I started reading (listening) to The Cost of Discipleship by Dietrich Bonhoeffer tonight as I ran the vacuum across the floor. I’ve started this a few times but never made it past around 15 minutes. It may not be the best book to listen to while I run (I’ll admit, it’s a little dry), but letting it soak in as I walked back and forth, back and forth, and back and forth across the living room was good tonight.
What caught my ear tonight was this line, about the “costly” gift of grace: “What has cost God much cannot be cheap for us.”
How true is that? It’s so easy to trivialize, to minimize, and to economize grace. Like it’s something we’ll find around every corner, from any source that offers “life,” and whenever we feel we need it. While all of that is really true when we truly accept it from our Father, it’s not as cheap as we make it out to be.
This was a great reminder for me. A great reminder of how much I’m loved. What hast cost God much cannot be cheap… for me.I’m looking forward to the rest of this book. Here’s the quote from above in a little more of it’s context:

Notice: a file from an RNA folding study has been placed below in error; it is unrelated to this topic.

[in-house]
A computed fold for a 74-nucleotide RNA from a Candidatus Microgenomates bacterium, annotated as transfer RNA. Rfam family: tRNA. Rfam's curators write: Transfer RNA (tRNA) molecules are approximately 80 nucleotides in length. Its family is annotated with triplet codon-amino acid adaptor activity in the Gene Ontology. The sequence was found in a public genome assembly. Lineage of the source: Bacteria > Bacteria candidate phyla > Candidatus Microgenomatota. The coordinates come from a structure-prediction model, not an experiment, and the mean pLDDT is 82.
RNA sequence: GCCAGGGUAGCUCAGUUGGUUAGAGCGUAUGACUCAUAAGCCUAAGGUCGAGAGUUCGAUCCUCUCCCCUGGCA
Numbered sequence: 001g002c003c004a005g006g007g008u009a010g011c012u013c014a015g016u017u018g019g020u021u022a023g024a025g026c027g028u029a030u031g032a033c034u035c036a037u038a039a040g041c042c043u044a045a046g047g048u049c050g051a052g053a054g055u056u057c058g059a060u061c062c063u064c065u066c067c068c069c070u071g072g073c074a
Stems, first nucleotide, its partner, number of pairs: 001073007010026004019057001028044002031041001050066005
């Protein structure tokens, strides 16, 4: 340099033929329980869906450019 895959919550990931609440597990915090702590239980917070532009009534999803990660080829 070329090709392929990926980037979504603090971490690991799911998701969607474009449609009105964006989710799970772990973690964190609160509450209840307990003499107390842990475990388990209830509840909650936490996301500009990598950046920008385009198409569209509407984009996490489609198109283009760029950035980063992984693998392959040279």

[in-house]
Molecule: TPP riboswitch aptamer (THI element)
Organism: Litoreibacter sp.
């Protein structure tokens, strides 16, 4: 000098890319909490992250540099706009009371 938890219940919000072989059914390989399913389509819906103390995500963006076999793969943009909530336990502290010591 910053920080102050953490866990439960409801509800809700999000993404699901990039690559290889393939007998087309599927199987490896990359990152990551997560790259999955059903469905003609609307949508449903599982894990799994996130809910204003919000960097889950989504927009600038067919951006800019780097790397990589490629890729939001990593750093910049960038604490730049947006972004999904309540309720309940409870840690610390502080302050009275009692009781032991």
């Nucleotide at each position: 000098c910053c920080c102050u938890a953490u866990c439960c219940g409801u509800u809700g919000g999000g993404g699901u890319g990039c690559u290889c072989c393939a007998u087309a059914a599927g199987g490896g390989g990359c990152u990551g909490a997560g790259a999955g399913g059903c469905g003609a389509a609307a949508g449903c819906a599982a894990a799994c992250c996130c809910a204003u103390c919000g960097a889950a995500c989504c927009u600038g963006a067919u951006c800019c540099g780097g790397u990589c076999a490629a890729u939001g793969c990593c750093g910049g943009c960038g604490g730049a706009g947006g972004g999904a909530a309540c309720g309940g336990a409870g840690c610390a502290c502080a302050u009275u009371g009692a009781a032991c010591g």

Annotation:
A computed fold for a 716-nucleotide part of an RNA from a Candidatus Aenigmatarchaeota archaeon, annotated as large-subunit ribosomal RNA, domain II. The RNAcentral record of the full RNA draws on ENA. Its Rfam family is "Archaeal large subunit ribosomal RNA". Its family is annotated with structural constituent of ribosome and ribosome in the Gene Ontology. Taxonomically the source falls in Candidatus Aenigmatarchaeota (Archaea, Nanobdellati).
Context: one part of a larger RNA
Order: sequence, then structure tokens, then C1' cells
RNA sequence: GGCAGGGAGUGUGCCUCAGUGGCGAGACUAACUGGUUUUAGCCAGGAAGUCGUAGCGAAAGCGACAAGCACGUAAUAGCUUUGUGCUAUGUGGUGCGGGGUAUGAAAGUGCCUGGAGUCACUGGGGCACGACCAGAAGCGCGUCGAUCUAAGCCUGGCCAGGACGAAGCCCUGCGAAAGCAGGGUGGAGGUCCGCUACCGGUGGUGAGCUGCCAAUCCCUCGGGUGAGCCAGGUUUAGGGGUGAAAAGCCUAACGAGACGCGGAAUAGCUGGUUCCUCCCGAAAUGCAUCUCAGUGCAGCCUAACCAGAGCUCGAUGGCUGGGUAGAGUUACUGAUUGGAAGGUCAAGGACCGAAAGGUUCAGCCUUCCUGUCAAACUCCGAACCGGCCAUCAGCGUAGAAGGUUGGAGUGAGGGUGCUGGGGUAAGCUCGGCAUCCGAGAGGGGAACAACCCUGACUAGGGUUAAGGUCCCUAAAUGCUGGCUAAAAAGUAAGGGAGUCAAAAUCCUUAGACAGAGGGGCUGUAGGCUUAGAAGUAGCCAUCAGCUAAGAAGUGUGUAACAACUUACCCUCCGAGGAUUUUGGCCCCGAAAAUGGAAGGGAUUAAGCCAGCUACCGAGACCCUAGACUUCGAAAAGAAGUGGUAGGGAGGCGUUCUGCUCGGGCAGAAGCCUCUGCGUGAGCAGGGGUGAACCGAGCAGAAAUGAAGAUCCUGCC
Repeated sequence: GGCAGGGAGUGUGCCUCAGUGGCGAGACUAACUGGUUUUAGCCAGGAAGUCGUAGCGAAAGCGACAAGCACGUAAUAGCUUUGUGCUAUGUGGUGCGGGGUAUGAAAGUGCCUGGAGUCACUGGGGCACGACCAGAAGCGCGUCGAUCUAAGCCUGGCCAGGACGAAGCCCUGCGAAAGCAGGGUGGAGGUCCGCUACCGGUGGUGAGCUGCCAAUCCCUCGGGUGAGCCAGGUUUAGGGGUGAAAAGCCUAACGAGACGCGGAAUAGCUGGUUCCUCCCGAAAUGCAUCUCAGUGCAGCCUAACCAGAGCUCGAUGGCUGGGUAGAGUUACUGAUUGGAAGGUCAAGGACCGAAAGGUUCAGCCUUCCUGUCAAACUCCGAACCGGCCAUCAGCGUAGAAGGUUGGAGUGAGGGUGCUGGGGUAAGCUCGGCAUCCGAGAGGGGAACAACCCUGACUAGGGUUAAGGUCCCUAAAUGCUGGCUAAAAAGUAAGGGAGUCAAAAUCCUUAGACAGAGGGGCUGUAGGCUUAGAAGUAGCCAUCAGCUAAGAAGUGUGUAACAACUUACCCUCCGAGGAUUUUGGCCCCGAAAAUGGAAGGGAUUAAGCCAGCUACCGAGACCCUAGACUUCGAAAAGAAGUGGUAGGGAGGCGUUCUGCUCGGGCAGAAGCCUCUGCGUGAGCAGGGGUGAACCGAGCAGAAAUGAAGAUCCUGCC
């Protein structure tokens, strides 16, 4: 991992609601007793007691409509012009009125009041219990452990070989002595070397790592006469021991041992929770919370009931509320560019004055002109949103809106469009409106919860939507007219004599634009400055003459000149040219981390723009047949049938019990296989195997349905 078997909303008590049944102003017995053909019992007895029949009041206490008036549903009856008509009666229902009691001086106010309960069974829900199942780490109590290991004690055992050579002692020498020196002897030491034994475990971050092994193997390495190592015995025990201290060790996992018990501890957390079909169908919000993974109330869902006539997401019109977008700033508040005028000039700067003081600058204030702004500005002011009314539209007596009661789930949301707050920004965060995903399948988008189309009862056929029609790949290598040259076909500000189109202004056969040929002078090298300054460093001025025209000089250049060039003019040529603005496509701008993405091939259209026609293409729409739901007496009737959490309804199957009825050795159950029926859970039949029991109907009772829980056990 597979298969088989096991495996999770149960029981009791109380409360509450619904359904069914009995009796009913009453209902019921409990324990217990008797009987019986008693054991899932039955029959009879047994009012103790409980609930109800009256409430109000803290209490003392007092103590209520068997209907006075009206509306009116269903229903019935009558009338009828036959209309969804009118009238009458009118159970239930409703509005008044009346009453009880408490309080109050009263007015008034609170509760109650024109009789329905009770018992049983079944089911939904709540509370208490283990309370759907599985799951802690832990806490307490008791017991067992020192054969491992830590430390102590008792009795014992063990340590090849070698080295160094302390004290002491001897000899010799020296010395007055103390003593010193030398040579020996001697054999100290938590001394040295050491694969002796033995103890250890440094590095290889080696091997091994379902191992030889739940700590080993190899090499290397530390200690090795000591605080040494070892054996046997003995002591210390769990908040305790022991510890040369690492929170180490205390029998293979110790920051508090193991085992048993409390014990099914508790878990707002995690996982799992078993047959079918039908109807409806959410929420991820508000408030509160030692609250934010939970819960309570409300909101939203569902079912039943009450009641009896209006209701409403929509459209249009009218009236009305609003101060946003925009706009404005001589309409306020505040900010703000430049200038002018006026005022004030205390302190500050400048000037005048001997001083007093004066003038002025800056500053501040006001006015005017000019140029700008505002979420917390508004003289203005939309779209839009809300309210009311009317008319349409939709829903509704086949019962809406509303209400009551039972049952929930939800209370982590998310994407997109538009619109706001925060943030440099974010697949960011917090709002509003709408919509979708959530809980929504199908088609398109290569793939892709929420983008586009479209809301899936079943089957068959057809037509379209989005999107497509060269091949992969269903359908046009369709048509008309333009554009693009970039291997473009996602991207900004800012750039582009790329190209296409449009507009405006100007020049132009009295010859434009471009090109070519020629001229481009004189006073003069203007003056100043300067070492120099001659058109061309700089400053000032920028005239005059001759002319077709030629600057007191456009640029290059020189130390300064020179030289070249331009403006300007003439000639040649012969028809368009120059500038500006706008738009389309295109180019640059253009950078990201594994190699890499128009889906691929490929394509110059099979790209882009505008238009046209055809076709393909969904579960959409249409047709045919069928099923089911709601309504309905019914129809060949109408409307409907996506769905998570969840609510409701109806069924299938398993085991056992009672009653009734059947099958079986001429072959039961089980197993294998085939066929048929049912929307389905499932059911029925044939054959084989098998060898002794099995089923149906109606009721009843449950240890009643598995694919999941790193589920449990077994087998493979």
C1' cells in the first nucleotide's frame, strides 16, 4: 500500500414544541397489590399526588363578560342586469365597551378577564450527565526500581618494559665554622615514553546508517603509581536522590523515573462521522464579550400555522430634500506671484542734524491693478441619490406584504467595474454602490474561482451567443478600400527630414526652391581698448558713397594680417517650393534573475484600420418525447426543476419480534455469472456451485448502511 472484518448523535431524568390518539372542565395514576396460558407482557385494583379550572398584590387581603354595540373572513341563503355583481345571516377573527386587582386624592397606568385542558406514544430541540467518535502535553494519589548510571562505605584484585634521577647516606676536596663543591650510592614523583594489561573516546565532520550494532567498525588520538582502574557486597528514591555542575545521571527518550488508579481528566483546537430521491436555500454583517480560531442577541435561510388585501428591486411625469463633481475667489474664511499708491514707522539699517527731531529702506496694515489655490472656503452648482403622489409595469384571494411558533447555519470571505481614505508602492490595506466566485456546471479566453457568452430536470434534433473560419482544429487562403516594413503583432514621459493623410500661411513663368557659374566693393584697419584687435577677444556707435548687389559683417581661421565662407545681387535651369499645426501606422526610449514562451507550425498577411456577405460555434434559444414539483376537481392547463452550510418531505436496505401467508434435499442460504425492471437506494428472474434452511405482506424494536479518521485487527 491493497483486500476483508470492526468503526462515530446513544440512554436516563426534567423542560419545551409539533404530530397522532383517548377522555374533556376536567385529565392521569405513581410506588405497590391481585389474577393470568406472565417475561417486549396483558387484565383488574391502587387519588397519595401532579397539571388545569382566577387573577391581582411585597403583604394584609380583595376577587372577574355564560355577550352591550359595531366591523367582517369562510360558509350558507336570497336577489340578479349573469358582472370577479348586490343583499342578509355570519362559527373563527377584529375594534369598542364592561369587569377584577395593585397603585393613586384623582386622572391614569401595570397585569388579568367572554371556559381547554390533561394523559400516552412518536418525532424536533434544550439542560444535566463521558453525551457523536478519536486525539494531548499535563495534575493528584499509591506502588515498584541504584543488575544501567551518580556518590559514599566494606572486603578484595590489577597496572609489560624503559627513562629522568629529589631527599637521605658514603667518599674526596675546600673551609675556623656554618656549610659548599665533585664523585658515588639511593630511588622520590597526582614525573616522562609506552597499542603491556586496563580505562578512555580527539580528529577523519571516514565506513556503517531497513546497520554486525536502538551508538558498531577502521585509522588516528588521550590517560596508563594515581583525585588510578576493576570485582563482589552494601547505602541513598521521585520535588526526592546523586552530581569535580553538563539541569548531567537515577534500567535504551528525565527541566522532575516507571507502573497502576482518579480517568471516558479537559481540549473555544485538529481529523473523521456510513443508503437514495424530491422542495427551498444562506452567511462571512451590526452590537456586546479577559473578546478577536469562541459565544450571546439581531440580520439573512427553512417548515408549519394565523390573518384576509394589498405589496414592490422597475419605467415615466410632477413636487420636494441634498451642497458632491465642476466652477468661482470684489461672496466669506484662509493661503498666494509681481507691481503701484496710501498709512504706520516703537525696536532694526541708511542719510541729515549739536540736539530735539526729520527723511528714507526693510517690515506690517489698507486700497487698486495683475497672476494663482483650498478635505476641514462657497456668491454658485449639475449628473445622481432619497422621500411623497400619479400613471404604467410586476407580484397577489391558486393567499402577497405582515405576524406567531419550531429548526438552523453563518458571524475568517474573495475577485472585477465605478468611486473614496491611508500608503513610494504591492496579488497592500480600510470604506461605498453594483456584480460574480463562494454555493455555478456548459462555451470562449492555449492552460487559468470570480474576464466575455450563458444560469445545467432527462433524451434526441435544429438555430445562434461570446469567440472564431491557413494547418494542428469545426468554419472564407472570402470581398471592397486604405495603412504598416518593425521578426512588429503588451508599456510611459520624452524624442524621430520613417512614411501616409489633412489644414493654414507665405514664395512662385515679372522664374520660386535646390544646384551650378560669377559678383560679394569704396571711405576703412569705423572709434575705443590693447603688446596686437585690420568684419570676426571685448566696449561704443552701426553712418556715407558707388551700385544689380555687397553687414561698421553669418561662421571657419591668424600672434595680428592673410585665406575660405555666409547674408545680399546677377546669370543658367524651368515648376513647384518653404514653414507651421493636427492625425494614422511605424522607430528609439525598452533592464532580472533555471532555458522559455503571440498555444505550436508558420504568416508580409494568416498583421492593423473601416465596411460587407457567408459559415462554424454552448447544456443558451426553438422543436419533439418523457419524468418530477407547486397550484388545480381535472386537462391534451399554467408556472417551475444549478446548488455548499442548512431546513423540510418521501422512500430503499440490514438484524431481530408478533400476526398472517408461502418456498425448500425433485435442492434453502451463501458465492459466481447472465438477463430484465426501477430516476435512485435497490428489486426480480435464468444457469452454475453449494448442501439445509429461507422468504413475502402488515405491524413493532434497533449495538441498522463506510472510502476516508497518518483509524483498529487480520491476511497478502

“Costly grace is the gospel which must be sought again and again and again, the gift which must be asked for, the door at which a man must knock. Such grace is costly because it calls us to follow, and it is grace because it calls us to follow Jesus Christ. It is costly because it costs a man his life, and it is grace because it gives a man the only true life. It is costly because it condemns sin, and grace because it justifies the sinner. Above all, it is costly because it cost God the life of his Son: ‘Ye were bought at a price’, and what has cost God much cannot be cheap for us. Above all, it is grace because God did not reckon his Son too dear a price to pay for our life, but delivered him up for us. Costly grace is the Incarnation of God.”
Image Credit: Bundesarchiv, Bild 146-1987-074-16 / CC-BY-SA [CC BY-SA 3.0 de], via Wikimedia Commons